Farm Progress

Winter months an excellent time for western alfalfa growers to test the soil for nutrient deficiencies, and correct levels if needed.

Dennis Hannaford, Crop agronomic support

January 11, 2017

3 Min Read
Winter time is the perfect time of the year to check nutrient levels in alfalfa fields.

While alfalfa is mostly dormant during the winter months, growers should still pay attention to the crop since this is an excellent time to test the soil for nutrient deficiencies – and correct them if needed – in time to promote a healthy environment for new spring growth.

Now is a good time for growers to conduct a soil analysis to ensure the growth of a quality alfalfa crop. This is an important strategy when prices are lower since buyers are looking for – and willing to pay a premium price –the best nutritional feed on the market.

The main nutrients levels to assess in new and existing alfalfa fields include phosphorus and potassium. When asked to run a typical alfalfa analysis, a lab will also check the soil pH, sodium absorption ratio (SAR), and other minerals.

A newly planted field typically has a pre-plant amendment so there isn’t much work to be done unless an analysis wasn’t completed. In this case, it can be done now to discover any deficiencies to determine if a correction is needed.

In existing fields, Netafim suggests that growers start sampling areas where deficiencies are more apparent so that corrective action can be taken now or in the spring.

While growers are struggling to make economic decisions with depressed prices, it’s important not to cut important nutrients from the equation.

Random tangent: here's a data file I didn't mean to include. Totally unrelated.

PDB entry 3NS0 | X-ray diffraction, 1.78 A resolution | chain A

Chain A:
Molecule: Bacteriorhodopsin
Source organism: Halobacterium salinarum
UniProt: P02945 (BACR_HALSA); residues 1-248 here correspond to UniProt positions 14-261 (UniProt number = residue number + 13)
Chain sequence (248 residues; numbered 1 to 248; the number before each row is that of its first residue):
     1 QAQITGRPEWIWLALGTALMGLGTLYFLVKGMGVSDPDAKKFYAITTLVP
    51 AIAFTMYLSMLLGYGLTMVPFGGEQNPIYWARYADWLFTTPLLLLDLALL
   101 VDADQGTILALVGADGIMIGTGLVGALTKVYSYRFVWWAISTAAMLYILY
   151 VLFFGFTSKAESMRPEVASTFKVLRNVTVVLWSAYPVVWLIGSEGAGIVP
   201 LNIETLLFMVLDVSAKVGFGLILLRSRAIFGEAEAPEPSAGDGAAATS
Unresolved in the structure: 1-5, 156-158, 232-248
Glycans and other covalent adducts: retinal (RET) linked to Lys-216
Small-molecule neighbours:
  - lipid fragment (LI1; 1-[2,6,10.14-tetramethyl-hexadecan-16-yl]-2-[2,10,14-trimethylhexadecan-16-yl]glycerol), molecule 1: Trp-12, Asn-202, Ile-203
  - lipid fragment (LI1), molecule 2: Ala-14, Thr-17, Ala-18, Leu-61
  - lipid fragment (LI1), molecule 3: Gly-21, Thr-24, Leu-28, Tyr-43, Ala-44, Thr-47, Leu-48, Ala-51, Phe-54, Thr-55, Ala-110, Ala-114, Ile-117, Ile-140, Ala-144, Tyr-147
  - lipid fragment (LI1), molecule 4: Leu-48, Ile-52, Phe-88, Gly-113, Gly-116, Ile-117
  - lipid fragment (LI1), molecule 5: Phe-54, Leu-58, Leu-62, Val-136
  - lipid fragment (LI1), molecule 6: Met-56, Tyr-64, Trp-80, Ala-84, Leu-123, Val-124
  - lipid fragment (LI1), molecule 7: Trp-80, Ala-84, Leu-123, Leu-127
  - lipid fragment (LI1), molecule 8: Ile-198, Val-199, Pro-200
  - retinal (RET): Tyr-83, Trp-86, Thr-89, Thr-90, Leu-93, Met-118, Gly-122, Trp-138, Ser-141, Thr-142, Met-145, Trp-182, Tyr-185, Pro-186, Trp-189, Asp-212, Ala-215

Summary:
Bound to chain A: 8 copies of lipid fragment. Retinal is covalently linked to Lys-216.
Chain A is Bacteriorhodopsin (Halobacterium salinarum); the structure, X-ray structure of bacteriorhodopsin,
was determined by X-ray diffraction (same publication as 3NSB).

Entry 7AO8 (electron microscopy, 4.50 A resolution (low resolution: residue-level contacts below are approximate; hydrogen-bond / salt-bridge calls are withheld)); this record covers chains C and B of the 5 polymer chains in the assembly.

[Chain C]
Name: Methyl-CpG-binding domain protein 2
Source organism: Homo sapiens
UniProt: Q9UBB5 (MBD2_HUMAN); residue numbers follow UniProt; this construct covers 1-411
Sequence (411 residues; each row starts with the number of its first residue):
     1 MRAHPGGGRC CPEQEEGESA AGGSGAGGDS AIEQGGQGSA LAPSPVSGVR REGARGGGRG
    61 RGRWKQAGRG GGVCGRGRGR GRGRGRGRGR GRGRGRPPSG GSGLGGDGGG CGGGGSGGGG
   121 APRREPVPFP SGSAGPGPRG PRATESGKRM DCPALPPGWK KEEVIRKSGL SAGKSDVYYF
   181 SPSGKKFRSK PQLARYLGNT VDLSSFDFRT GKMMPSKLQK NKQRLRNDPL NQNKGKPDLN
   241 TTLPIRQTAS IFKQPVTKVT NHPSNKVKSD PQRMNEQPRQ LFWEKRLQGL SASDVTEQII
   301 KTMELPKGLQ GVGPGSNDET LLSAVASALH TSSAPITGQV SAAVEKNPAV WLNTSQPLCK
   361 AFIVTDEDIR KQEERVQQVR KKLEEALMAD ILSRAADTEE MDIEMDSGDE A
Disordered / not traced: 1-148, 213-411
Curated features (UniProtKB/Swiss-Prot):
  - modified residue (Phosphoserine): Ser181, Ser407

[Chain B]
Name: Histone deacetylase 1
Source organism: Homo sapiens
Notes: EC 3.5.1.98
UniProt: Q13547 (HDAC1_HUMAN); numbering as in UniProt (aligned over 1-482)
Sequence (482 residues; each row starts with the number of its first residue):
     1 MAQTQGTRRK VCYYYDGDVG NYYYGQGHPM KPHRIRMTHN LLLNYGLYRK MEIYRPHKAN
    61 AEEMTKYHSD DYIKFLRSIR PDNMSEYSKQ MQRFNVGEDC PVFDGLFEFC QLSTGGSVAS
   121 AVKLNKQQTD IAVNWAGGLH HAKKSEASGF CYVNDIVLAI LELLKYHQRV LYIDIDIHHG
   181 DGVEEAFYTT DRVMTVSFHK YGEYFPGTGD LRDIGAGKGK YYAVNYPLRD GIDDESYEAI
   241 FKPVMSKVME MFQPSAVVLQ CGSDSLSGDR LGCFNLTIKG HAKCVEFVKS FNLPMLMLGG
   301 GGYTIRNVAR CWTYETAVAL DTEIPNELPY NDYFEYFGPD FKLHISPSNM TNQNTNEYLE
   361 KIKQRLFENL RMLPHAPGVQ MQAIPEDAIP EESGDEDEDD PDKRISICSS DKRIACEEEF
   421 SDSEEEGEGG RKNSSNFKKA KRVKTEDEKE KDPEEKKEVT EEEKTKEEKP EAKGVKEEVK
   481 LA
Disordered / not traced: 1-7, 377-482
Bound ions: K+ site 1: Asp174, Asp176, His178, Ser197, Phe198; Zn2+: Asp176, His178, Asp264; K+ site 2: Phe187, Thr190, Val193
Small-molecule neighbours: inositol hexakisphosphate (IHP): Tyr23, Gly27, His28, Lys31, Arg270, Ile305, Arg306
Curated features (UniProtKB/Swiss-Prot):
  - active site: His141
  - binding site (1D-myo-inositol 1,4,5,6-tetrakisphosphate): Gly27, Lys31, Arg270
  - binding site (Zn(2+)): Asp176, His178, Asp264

Seth Rossow, ranch manager at Bert Wilgenburg Farms near Merced, Calif., understands the tough decisions facing alfalfa growers. Another part of the farming operation is a dairy in Hanford which supplies him with dairy manure alfalfa production.

Rossow composts it to spread on the alfalfa fields. He agrees that soil testing is important to correct nutrient deficiencies. He applies compost in the fall anticipating enough rainfall to incorporate and activate the compost. This winter’s storms hold promise for achieving this goal.

He can also flood the fields if needed which can also reduce gopher pressure that can harm his drip lines.

Dry fertilizers can be applied during the winter months if not applied in the fall. Amendments or manures should be applied to the ground’s surface, followed by watering by rainfall or flood or sprinkler irrigation to incorporate the material deeper into the soil.

Drip irrigation is not a good method as the water stays at a shallower depth. An added benefit of getting a deep wetting via rainfall or flooding the fields is that it helps mitigate salts out of the crop’s rooting zone.

“I do a soil analysis during the winter because alfalfa pulls a lot of potassium out of the ground, so I’m trying to put that back in,” says Rossow.

“Soil naturally has a lot of potassium in it, and compost will help increase the biological activity of soil microorganisms to mineralize and make available potassium in the soil, as well as the potassium that naturally comes from the compost to make sure we have adequate levels.”

He adds that alfalfa also likes a lot of phosphorus which the compost also provides. When prices are better and if nutrient levels are low he adds a foliar application.

“The compost is giving us a lot of what we need so we continue to add that so we don’t lose momentum,” Rossow said.

About the Author(s)

Dennis Hannaford

Crop agronomic support, Netafim USA

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